The Sunderland revival under Martin O'Neill gained pace at a rain-swept Wigan Athletic, where a convincing fourth win in the new manager's first six games took the visitors into the top half of the table. The less said about the Wigan mini-revival that seemed on the cards last month the better. Roberto Martínez's side managed to hold both Chelsea and Liverpool on this ground here last month, yet they were ripped to pieces by, among others, Nicklas Bendtner, David Vaughan and James McClean, a young Irishman playing only his second full Premier League game.
O'Neill's patched-up and much changed side scored some excellent goals and were full value for this emphatic away win, fittingly against the side whose surprise victory at the Stadium of Light spelled the end for Steve Bruce. To judge by the music booming out of the away dressing room long after the final whistle, those days are now a distant memory. "It was a fantastic performance and the best result we've had since I arrived," O'Neill said. "Wigan beat us at home, so this was a big, big win for us. I accept the adrenaline was still flowing from the last game, but the energy and the effort were terrific."
Wigan, who could have climbed out of the bottom three with a victory, look nervous again and back to their pre-Christmas worst. They are not quite as good at passing the ball around in their own half as they like to think, and nearly came unstuck on a number of occasions in the opening stages, most notably when Antolín Alcaraz had to make a good block from Stéphane Sessègnon after the home side had carelessly invited the Sunderland forward to advance into their penalty area. Bendtner should have scored from McClean's inviting cross from the left after Kieran Richardson caught Wigan on the counter, yet despite arriving at the near post before Ali al-Habsi the striker could not get a touch on the ball.
As if roused from their complacency Wigan went straight down the field and struck the woodwork twice within 10 seconds. First David Jones put a shot beyond Simon Mignolet that rebounded from his left-hand upright, then with Sunderland still struggling, to recover possession Ben Watson struck his right hand post with a more powerful shot on the turn. The game almost disappeared from view as swirling wind drove curtains of rain across the DW pitch, but in the closing seconds of normal time in the first half it was just possible to make out Jones making room for a shot and Mignolet making a save at the foot of his right hand post.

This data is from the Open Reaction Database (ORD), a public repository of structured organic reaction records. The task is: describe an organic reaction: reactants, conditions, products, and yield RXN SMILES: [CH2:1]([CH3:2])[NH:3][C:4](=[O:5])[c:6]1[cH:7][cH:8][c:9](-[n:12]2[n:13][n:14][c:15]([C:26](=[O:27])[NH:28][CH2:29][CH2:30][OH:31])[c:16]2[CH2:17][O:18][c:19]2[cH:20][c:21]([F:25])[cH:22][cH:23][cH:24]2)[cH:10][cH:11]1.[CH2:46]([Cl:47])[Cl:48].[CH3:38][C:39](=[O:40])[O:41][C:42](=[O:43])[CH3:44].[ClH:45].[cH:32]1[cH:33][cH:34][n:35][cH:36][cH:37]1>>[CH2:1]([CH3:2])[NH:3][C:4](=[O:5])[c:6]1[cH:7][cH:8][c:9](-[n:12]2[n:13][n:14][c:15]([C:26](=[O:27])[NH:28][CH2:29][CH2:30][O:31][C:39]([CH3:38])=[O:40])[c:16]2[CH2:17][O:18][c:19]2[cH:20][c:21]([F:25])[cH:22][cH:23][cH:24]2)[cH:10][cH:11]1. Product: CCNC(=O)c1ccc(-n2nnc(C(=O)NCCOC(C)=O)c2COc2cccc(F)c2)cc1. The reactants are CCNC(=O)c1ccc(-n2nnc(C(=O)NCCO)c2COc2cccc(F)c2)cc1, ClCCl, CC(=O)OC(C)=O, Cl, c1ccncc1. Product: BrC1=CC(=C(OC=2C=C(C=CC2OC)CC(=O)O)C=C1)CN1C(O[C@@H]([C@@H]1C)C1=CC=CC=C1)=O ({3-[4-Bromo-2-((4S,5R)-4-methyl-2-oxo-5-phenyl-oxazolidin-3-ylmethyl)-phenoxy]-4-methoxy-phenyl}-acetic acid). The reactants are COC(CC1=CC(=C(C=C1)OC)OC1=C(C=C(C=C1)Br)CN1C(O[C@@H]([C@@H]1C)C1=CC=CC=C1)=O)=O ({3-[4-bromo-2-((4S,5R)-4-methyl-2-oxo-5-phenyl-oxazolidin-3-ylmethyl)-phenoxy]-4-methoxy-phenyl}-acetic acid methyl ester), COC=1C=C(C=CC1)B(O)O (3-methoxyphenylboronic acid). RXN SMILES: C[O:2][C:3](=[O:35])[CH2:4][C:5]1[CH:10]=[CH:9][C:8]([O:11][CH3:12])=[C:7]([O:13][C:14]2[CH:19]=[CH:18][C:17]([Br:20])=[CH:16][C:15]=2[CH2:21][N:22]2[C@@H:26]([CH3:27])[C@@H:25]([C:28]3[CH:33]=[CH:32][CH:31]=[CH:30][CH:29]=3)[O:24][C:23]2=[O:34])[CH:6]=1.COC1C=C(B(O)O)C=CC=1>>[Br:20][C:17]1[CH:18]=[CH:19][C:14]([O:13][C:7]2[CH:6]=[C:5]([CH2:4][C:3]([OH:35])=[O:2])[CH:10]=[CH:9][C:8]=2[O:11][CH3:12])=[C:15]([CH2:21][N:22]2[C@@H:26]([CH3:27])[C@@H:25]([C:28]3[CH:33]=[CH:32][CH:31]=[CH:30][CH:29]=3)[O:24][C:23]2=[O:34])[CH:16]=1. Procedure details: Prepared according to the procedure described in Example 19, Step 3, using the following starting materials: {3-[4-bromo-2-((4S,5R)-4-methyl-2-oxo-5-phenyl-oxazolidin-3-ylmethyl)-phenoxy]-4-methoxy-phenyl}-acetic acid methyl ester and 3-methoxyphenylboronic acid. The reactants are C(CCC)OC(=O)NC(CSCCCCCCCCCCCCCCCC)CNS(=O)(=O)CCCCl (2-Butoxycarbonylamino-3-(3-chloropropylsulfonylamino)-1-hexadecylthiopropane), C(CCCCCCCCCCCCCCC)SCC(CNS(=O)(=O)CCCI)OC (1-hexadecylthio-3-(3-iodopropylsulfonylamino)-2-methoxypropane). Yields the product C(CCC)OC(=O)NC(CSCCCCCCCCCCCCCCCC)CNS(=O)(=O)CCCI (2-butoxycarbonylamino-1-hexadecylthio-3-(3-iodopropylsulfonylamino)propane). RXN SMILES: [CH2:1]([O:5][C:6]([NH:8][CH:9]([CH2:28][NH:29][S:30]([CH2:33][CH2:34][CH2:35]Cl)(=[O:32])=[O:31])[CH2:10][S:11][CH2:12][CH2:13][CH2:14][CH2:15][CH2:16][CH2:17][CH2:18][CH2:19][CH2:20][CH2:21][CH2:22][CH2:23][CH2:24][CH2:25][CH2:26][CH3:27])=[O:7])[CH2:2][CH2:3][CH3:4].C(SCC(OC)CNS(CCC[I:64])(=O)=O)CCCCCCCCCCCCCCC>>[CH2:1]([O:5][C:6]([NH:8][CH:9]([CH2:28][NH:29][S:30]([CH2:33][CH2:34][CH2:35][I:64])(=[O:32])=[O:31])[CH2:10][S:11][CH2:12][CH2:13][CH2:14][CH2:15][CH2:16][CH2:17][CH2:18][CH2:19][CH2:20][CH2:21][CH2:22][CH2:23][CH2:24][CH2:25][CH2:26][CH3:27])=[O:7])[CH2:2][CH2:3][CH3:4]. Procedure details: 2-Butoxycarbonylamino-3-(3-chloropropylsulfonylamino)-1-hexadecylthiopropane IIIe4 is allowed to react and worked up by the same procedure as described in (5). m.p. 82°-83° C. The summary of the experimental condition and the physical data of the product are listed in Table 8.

That was not quite the end of the first period, however, for in the fourth of five added minutes, Sunderland took the lead. Habsi would like to say he was unsighted when Gardner drove a free-kick straight past him from 25 yards after Bendtner was adjudged to have been fouled, though it seemed more likely the Sunderland player took advantage of the wind rather than the rain. Certainly the ball seemed originally to be missing the target before moving sharply to come back in, with the goalkeeper helplessly rooted to the spot.
Things did not improve much for Habsi in the second half. The goalkeeper made a terrific save from McClean from Vaughan's cross after Jones gave the ball away on the edge of his own area, but he could do nothing to keep out the 22-year-old's follow up effort, with Wigan defenders predictably unable to come to his rescue. It was a catastrophic start to the second half for Wigan, though nothing less than Sunderland's summer signing from Derry City deserved . McClean's pace had shown up in the first half, and he collected his first Premier League goal with impressive composure.
Wigan managed to hit back just after the hour through Hugo Rodallega's first goal of the season, as long as Conor Sammon does not dispute it. There was no doubt that the Wigan substitute got the last touch. Sammon had one half chance to equalise but Sunderland pulled away again before long, Bendtner taking advantage of wide open spaces on the Wigan left where Maynor Figueroa had been caught out of position for Sessègnon to slip the ball past Habsi. There was never much chance of Wigan coming back from that, even less when Vaughan hit a joyous fourth past Habsi with a left-foot strike from just outside the area.
"The game ran away from us," Martínez admitted. "The first goal was always going to be vital, we had to take chances after that and it opened up the game. Sunderland were confident after beating City and they have real quality. We need a break. Fortunately it's the FA Cup next."